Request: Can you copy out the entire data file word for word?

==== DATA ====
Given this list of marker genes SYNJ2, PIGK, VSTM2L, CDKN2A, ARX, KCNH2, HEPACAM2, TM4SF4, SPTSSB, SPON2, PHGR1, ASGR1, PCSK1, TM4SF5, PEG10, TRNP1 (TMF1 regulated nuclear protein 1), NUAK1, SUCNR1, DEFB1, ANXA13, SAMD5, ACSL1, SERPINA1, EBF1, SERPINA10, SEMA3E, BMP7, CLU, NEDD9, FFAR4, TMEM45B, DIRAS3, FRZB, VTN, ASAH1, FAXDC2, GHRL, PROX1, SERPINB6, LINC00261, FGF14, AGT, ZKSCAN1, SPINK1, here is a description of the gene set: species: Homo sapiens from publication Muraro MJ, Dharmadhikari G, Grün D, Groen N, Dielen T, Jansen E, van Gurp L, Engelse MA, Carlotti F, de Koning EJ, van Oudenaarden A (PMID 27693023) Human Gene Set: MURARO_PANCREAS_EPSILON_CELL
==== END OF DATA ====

Given this list of marker genes SYNJ2, PIGK, VSTM2L, CDKN2A, ARX, KCNH2, HEPACAM2, TM4SF4, SPTSSB, SPON2, PHGR1, ASGR1, PCSK1, TM4SF5, PEG10, TRNP1 (TMF1 regulated nuclear protein 1), NUAK1, SUCNR1, DEFB1, ANXA13, SAMD5, ACSL1, SERPINA1, EBF1, SERPINA10, SEMA3E, BMP7, CLU, NEDD9, FFAR4, TMEM45B, DIRAS3, FRZB, VTN, ASAH1, FAXDC2, GHRL, PROX1, SERPINB6, LINC00261, FGF14, AGT, ZKSCAN1, SPINK1, here is a description of the gene set: species: Homo sapiens from publication Muraro MJ, Dharmadhikari G, Grün D, Groen N, Dielen T, Jansen E, van Gurp L, Engelse MA, Carlotti F, de Koning EJ, van Oudenaarden A (PMID 27693023) Human Gene Set: MURARO_PANCREAS_EPSILON_CELL